Arizona State Board of Education chooses new assessment
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Arizona State Board of Education chooses new assessment

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  • Arizona Department of Education



This morning the State Board of Education awarded the contract for the new statewide achievement test, Arizona’s Measurement of Educational Readiness to Inform Teaching (AzMERIT), to American Institutes for Research,  a not-for-profit organization with decades of experience in K-12 educational assessments. The procurement process for this new test was thorough, fair, and thoughtfully considered. I am confident that the Board has selected the best test for Arizona.The AzMERIT will be administered in the content areas of English Language Arts and Mathematics to students in Grades 3 through 8 and to students enrolled in high school level English and Mathematics courses. The features of the new AzMERIT include:

  • Uniquely Arizona exams
    These exams will be aligned with the breadth and depth of the Arizona English Language Arts and Mathematics standards. Arizona will control the decision making for all aspects of the exams including test design, test and item content, scoring, and reporting. Arizona educators will have extensive involvement.
  • Better able to measure students’ readiness for the future
    The exams will offer computer-based innovative item types that better measure students’ mastery of the standards including problem solving and critical thinking skills. Equated paper-based exams will be available for schools not ready for computer-based testing. Student scores will be comparable regardless of the testing format.
  • More meaningful reporting
    Reports will identify students’ areas of strength and weakness. AzMERIT results will be comparable to results in Utah, Florida, and the Smarter Balanced states.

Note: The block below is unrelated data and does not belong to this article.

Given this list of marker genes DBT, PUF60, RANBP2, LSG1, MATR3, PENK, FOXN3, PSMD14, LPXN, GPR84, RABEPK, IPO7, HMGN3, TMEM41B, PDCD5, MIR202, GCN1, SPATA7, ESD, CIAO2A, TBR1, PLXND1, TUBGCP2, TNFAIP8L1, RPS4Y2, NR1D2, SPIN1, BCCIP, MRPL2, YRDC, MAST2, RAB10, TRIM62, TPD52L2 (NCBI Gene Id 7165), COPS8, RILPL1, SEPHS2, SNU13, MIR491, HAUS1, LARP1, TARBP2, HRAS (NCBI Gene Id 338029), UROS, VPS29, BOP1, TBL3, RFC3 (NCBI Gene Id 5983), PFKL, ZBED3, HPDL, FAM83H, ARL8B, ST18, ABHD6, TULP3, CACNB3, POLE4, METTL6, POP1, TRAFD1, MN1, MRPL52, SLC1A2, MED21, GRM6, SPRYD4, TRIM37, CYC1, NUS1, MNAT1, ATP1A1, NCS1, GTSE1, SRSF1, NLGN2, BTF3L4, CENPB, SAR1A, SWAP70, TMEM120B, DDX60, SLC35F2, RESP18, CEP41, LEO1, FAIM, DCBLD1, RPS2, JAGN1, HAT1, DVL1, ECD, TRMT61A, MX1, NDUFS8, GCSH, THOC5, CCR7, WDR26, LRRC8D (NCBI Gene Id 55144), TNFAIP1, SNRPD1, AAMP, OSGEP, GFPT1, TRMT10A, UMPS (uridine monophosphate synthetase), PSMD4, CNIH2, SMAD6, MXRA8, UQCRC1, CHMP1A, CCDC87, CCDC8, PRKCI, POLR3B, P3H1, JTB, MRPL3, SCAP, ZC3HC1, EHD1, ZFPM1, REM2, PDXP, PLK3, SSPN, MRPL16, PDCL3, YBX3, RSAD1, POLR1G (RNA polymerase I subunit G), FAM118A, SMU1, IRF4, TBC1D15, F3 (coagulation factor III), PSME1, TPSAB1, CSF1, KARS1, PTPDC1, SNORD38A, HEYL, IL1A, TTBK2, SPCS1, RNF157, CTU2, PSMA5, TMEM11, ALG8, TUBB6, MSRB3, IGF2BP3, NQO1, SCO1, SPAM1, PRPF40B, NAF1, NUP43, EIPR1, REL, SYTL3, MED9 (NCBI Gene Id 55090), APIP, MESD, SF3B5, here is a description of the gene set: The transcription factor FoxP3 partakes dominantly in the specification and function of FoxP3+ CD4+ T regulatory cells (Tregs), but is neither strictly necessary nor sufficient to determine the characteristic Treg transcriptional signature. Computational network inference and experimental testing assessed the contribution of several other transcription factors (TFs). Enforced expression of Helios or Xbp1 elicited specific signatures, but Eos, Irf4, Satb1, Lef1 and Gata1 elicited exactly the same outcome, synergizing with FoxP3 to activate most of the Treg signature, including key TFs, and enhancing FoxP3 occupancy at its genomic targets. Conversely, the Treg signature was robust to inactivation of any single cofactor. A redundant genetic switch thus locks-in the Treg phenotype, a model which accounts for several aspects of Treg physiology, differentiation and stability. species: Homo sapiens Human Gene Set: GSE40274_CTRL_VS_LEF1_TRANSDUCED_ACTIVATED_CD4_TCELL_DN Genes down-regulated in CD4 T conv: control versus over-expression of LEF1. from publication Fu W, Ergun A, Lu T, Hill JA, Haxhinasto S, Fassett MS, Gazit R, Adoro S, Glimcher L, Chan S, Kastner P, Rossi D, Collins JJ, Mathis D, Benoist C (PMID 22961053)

• Least Disruptive
    The AzMERIT testing window and times are similar to AIMS testing window and times. Students will participate in testing for about 7 hours across multiple days during an April testing window.
  • Simple technology requirements
    AIR’s testing platform requires minimal bandwidth, is usable on a wide variety of devices, and is easy to install and use. There is no need for schools to have a dedicated IT coordinator to administer a computer-based testing using the AIR platform. This will allow Arizona schools to move quickly to computer-based testing. AIR is experienced in transitioning state testing programs from paper-based testing to computer-based testing.
  • Commitment to student privacy
    AIR has demonstrated the ability and commitment to comply with all Arizona laws regarding student privacy, the Children’s Online Privacy Protection Act (COPPA), the Federal Educational Rights and Privacy Act (FERPA), and the Federal Information Security Management Act (FISMA).


The Board must still make decisions about how the results of the AzMERIT will be used for various accountability purposes including A-F School Letter Grades, Teacher and Principal Evaluations, Move on When Reading, and the potential use of End-of-Course results in high school course grades. At its December meeting, the Board is expected to discuss the establishment of a “safe harbor” year for accountability measures.

The Arizona Department of Education (ADE) is currently in discussions with AIR and will share more details about the test including testing windows and timelines in the coming days and weeks. The ADE Assessment Section will email Test Coordinators with information as it becomes available, as well as offer regular webinars and in-person trainings in January.

Attached are a letter to parents and another letter to teachers about AzMERIT which may be shared as is or used as a template to write your own letters.

Thank you for your dedication to the education of Arizona’s students. ADE is here to support you as we implement AzMERIT.


John Huppenthal

Superintendent of Public Instruction


Jennifer Johnson, Ed.D.Deputy Superintendent of Programs and PolicyArizona Department of Education